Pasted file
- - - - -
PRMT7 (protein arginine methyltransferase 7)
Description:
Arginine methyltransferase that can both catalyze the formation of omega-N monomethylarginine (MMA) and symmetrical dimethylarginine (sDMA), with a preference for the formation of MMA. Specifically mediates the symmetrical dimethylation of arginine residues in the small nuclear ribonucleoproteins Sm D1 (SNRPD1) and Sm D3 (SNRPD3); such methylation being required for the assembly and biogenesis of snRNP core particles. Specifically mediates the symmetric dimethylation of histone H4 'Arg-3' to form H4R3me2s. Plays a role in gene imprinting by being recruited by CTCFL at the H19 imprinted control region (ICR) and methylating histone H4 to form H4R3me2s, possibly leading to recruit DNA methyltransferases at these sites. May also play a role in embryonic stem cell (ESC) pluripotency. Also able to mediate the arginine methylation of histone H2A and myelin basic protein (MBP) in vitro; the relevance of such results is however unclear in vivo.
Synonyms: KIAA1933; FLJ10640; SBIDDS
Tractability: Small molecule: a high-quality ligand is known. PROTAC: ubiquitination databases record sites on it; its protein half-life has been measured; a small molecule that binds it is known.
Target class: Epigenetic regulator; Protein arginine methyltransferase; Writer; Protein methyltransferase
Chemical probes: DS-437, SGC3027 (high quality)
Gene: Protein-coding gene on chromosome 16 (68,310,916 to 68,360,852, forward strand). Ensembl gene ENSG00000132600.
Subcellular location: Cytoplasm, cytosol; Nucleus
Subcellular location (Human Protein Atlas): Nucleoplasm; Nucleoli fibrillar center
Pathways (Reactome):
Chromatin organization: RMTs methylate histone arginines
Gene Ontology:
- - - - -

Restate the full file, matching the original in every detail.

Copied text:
PRMT7 (protein arginine methyltransferase 7)
Description:
Arginine methyltransferase that can both catalyze the formation of omega-N monomethylarginine (MMA) and symmetrical dimethylarginine (sDMA), with a preference for the formation of MMA. Specifically mediates the symmetrical dimethylation of arginine residues in the small nuclear ribonucleoproteins Sm D1 (SNRPD1) and Sm D3 (SNRPD3); such methylation being required for the assembly and biogenesis of snRNP core particles. Specifically mediates the symmetric dimethylation of histone H4 'Arg-3' to form H4R3me2s. Plays a role in gene imprinting by being recruited by CTCFL at the H19 imprinted control region (ICR) and methylating histone H4 to form H4R3me2s, possibly leading to recruit DNA methyltransferases at these sites. May also play a role in embryonic stem cell (ESC) pluripotency. Also able to mediate the arginine methylation of histone H2A and myelin basic protein (MBP) in vitro; the relevance of such results is however unclear in vivo.
Synonyms: KIAA1933; FLJ10640; SBIDDS
Tractability: Small molecule: a high-quality ligand is known. PROTAC: ubiquitination databases record sites on it; its protein half-life has been measured; a small molecule that binds it is known.
Target class: Epigenetic regulator; Protein arginine methyltransferase; Writer; Protein methyltransferase
Chemical probes: DS-437, SGC3027 (high quality)
Gene: Protein-coding gene on chromosome 16 (68,310,916 to 68,360,852, forward strand). Ensembl gene ENSG00000132600.
Subcellular location: Cytoplasm, cytosol; Nucleus
Subcellular location (Human Protein Atlas): Nucleoplasm; Nucleoli fibrillar center
Pathways (Reactome):
Chromatin organization: RMTs methylate histone arginines
Gene Ontology: